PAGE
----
3. Panicked excitement: accessible medicine is radical and risky. When doctors became the authorities on healing we lost confidence in the knowledge of our bodies and communities were robbed of their healers. I’m not anti-doctors. I think western medicine can play an integral and important role in health and wellness. I am deeply grateful that advances in medicine have enabled doctors to save some lives. But let’s be real, if you’re Indigenous living in Northern Canada without access to a hospital or drug plan, how likely is it that western medicine is going to save your life? I am enraged by western medicine’s patriarchal, racist, ableist, queer-ignorant, classist, indifference and I have found more cures and better management of chronic conditions outside of this paradigm. It is deeply empowering to know I am capable of providing medicine for myself most of the time. Queering Herbalism is a great resource that looks at the intersection of race, gender, oppression, and traditional plant medicines offering extensive training opportunities. I highly recommend checking them out.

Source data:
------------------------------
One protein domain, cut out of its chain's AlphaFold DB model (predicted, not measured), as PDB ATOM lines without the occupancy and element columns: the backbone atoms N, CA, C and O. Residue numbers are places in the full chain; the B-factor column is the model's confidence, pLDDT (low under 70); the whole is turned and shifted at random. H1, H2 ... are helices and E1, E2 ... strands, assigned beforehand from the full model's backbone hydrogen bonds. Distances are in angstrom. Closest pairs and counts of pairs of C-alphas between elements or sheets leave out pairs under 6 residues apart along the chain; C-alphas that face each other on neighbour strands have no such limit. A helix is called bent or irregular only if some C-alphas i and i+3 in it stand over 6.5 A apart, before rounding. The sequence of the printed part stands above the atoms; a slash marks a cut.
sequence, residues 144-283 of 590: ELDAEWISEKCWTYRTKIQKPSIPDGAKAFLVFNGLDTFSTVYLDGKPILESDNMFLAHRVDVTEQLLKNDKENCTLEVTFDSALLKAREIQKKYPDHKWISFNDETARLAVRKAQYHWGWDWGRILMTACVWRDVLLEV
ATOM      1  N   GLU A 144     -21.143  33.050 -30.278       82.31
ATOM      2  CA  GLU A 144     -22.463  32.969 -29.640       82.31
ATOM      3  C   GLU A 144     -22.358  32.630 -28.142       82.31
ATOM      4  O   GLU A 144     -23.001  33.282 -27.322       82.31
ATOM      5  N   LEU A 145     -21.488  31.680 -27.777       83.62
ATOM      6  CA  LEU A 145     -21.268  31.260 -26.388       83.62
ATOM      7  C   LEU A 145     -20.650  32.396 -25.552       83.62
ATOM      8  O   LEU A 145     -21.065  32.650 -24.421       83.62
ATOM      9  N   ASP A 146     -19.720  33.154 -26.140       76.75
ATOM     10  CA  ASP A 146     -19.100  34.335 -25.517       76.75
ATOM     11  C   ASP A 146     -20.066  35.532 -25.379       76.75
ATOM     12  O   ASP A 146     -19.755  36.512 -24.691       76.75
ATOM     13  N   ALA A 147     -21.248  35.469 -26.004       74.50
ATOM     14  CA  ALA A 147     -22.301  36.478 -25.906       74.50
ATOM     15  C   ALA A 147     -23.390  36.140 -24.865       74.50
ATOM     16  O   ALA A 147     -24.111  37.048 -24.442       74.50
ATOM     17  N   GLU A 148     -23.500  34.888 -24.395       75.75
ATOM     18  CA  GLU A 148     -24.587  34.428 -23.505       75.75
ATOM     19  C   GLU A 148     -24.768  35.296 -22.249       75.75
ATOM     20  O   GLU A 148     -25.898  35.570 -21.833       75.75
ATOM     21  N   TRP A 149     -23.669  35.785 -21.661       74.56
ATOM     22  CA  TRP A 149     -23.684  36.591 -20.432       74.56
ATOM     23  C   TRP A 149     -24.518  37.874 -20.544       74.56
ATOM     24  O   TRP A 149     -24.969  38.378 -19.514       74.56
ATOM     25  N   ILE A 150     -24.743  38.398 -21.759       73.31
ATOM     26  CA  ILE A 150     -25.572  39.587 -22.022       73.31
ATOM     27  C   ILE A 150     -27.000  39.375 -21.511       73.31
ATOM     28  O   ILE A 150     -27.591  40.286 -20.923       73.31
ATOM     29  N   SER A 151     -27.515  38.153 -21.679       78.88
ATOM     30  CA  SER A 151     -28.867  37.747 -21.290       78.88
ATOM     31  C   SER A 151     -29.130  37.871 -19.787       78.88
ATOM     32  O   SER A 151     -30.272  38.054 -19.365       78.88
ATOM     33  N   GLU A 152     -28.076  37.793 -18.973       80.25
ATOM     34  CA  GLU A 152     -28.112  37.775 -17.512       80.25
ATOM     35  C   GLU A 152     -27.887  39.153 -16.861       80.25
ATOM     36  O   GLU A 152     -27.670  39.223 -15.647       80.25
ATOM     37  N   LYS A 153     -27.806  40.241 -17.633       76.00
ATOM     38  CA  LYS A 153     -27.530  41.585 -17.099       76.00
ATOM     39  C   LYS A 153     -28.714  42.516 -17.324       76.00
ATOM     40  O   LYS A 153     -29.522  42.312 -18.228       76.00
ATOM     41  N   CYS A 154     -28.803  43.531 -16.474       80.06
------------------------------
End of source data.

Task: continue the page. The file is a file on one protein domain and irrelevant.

So I’m disheartened to find irresponsible and dangerous advice from prominent aromatherapy companies, advising the internal use of essential oils or using undiluted oils directly on the skin. This means that what could be an accessible medicine for many people with some guidance and education has become an industry riddled with carelessness in the name of profit. It has become no better than the pharmaceutical companies I aim to avoid. I think people should have access to the materials and knowledge they need to heal their own ailments as often as possible. I also think people need to be much more diligent about doing their research beyond a quick google search before they start writing blog posts about 5 great oils for putting in your tea to cure a sore throat.